Regulation of soil phosphorus availability and composition during forest succession in subtropics

Although phosphorus (P) is a limiting nutrient for plant growth in subtropical forests, the effects of forest succession on soil P dynamics, which in turn influences P availability, are unclear. The objective was to access the impacts of forest succession on P fractions of different availability (Hedley sequential fractionation) in highly weathered subtropical soils. We compared the P dynamics and availability under the chronosequence of forest succession from four stages: i) Cunninghamia lanceolata plantation, ii) through mixed broadleaf-conifer, iii) deciduous broadleaved, and finally iv) evergreen broadleaved forest. The soil P was dominated by stable P fractions (69–76%) in all successional stages. Forest succession increased total P content from plantation (199 mg kg−1) to evergreen broadleaved forest (253 mg kg−1), whereas P reached the peak in deciduous broadleaved forest and then remains stable due to balance between input with litter and litter decomposition and tree uptake. Stable P (non-available P) increased for 31–39% with forest succession because soil acidification led to more Fe and Al (oxyhydr)oxides strongly bounding P. Moderately labile P (moderately available P) contents under deciduous and evergreen broadleaved forests were higher than under plantation and mixed forest due to organic matter accumulation. However, labile (easily available) P content was reduced 35–50% by succession because of P removal by plant uptake. Available P content reached the peak under deciduous broadleaved forest (64–81 mg kg−1) and decreased again, indicating that forest ecosystem transit from P acquiring to P recycling system (litter input and plant uptake of mineralized P). Fine root biomass was the primary driver that controlled total, moderately labile and stable P contents during forest succession. Available P increased with soil organic carbon (SOC), suggesting that organic matter is crucial to maintain P availability. The C/P ratio of litter was the primary driver decreasing available P because litter decomposition released P is the main source determining P availability in soil. The increase of moderately labile P following forest succession played a crucial role for accumulation of available P. These results suggest that forest succession increases soil P availability until deciduous broadleaved forest. Therefore, strong measures to facilitate succession to the deciduous broadleaved forest stage should be a key approach to increase long-term soil P availability in subtropics. © 2021 Elsevier B.V.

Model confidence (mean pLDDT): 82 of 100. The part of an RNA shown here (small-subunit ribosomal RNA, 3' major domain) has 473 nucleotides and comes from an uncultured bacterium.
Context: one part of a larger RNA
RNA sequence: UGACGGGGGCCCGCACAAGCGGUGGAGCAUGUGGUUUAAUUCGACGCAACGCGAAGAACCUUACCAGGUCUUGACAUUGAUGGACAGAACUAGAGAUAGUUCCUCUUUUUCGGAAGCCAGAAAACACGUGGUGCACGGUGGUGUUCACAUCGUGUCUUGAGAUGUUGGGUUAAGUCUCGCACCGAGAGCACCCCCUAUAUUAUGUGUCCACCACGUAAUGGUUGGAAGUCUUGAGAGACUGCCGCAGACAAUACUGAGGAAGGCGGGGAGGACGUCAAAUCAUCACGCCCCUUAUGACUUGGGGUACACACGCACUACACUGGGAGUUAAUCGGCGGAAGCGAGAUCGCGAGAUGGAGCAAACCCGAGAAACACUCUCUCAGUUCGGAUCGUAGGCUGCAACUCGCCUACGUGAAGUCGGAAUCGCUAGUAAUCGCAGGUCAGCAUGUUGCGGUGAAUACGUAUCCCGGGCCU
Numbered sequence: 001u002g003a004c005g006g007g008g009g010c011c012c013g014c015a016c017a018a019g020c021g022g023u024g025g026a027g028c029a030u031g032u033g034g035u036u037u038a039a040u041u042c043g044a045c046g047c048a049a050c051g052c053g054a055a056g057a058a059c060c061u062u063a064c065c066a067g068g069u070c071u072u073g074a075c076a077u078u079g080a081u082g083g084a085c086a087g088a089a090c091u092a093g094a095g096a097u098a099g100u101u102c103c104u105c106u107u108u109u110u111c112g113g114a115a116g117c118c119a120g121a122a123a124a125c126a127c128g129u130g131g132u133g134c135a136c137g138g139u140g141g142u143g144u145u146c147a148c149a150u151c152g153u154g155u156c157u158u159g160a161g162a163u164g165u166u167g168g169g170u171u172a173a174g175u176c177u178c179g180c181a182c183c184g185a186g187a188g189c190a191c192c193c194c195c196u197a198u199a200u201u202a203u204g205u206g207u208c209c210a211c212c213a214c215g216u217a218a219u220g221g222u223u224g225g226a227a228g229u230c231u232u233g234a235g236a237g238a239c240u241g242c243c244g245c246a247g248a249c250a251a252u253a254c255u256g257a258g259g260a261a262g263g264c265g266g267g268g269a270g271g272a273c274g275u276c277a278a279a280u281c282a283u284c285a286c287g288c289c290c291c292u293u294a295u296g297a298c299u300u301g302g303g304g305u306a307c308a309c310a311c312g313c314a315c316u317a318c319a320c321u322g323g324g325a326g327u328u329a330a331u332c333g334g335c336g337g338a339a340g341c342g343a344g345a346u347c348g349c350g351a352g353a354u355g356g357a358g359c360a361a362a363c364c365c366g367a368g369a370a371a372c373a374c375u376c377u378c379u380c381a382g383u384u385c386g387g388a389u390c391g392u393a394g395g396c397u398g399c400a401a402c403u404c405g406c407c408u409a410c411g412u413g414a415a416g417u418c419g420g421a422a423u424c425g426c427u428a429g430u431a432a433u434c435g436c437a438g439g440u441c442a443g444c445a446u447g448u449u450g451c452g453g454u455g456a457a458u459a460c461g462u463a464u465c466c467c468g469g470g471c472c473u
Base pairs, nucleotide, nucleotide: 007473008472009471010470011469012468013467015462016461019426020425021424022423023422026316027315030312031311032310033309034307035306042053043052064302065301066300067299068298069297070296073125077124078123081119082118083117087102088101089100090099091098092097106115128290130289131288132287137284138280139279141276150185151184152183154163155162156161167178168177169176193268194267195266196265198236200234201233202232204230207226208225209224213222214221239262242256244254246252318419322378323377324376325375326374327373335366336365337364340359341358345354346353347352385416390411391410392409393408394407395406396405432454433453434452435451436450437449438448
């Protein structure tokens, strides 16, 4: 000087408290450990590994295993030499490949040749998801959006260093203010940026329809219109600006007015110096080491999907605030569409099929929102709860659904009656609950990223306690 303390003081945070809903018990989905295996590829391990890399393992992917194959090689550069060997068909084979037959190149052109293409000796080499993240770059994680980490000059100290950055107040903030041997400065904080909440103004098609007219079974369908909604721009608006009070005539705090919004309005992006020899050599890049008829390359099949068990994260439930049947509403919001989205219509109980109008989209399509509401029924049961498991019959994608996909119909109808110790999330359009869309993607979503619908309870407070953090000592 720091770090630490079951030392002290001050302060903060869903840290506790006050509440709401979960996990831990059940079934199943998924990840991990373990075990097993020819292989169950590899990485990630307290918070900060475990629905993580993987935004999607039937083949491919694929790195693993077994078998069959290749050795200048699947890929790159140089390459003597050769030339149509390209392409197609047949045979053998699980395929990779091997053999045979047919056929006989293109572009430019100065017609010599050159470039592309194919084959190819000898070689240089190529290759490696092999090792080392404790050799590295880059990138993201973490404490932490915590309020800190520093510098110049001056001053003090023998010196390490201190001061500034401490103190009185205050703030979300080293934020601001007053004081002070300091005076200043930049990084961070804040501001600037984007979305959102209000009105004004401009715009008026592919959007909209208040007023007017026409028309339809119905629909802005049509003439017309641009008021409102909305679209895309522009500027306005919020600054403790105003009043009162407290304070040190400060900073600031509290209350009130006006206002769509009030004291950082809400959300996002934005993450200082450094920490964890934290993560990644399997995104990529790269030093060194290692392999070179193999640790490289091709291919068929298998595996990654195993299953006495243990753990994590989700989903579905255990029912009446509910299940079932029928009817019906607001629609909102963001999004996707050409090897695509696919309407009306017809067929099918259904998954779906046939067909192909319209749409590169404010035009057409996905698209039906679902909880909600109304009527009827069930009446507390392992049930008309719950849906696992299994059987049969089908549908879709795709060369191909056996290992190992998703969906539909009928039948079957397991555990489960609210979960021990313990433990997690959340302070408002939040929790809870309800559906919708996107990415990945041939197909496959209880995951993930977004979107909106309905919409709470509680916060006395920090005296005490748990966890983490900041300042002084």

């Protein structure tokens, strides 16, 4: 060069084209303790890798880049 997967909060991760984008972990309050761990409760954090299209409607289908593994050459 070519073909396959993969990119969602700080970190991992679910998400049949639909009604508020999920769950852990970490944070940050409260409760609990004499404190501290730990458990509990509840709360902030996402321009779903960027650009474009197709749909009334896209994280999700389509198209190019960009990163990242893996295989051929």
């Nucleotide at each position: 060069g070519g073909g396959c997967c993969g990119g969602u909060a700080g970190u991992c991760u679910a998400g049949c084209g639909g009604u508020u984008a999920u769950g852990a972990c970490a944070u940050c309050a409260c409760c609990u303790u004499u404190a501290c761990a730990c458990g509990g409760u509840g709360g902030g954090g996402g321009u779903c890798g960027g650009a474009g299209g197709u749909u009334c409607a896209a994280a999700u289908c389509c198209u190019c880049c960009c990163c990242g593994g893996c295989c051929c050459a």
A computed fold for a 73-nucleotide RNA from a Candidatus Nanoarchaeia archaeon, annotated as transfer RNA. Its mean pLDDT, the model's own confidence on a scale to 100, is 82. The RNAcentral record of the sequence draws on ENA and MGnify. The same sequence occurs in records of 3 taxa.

Zhu X. 1 , Fang X.1, 2 , Wang L.1 , Xiang W.1, 2 , Alharbi H.A.3 , Lei P.1, 2 , Kuzyakov Y. 1, 4, 5, 6
Elsevier B.V.
  • 1 Faculty of Life Science and Technology, Central South University of Forestry and Technology, Changsha, Hunan 410004, China
  • 2 Huitong National Station for Scientific Observation and Research of Chinese Fir Plantation Ecosystems in Hunan Province, Huitong, Hunan 438107, China
  • 3 Department of Plant Protection, College of Food and Agriculture Sciences, King Saud University, Riyadh, 11451, Saudi Arabia
  • 4 Department of Soil Science of Temperate Ecosystems, Agricultural Soil Science, University of Goettingen, Göttingen, 37077, Germany
  • 5 Institute of Environmental Sciences, Kazan Federal University, Kazan, 420049, Russian Federation
  • 6 Agro-Technological Institute, RUDN University, Moscow, 117198, Russian Federation
Available P; Hedley sequential fractionation; Labile P; Moderately labile P; Secondary forest succession; Stable P
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